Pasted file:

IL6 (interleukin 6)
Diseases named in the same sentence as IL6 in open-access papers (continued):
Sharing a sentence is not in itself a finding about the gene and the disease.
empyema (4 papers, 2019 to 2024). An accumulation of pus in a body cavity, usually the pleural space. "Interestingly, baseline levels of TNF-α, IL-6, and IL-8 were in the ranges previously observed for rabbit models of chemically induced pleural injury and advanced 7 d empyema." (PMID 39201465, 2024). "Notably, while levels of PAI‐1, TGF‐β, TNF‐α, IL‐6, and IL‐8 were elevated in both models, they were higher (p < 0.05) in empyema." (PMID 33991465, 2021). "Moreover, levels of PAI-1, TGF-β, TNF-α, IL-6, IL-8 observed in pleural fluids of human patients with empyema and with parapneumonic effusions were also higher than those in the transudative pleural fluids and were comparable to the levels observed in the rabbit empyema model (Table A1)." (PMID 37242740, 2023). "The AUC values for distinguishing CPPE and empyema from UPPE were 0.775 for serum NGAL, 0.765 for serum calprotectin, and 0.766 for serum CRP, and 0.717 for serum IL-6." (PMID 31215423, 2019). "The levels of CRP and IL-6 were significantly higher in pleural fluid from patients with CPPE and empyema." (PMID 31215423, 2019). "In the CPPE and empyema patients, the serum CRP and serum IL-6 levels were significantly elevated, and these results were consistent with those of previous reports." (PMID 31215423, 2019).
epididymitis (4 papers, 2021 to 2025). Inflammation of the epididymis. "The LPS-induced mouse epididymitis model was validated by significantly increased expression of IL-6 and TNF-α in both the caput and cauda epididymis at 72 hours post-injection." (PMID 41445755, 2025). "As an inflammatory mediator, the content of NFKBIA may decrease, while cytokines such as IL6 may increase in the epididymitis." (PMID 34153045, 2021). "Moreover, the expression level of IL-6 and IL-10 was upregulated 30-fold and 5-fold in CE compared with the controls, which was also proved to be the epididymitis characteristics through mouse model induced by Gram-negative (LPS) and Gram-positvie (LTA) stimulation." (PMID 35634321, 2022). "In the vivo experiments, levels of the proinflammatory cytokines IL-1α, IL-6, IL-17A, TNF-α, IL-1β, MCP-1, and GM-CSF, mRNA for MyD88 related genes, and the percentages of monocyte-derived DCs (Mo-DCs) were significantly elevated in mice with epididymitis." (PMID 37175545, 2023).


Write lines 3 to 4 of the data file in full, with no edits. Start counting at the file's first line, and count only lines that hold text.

Sharing a sentence is not in itself a finding about the gene and the disease.
empyema (4 papers, 2019 to 2024). An accumulation of pus in a body cavity, usually the pleural space. "Interestingly, baseline levels of TNF-α, IL-6, and IL-8 were in the ranges previously observed for rabbit models of chemically induced pleural injury and advanced 7 d empyema." (PMID 39201465, 2024). "Notably, while levels of PAI‐1, TGF‐β, TNF‐α, IL‐6, and IL‐8 were elevated in both models, they were higher (p < 0.05) in empyema." (PMID 33991465, 2021). "Moreover, levels of PAI-1, TGF-β, TNF-α, IL-6, IL-8 observed in pleural fluids of human patients with empyema and with parapneumonic effusions were also higher than those in the transudative pleural fluids and were comparable to the levels observed in the rabbit empyema model (Table A1)." (PMID 37242740, 2023). "The AUC values for distinguishing CPPE and empyema from UPPE were 0.775 for serum NGAL, 0.765 for serum calprotectin, and 0.766 for serum CRP, and 0.717 for serum IL-6." (PMID 31215423, 2019). "The levels of CRP and IL-6 were significantly higher in pleural fluid from patients with CPPE and empyema." (PMID 31215423, 2019). "In the CPPE and empyema patients, the serum CRP and serum IL-6 levels were significantly elevated, and these results were consistent with those of previous reports." (PMID 31215423, 2019).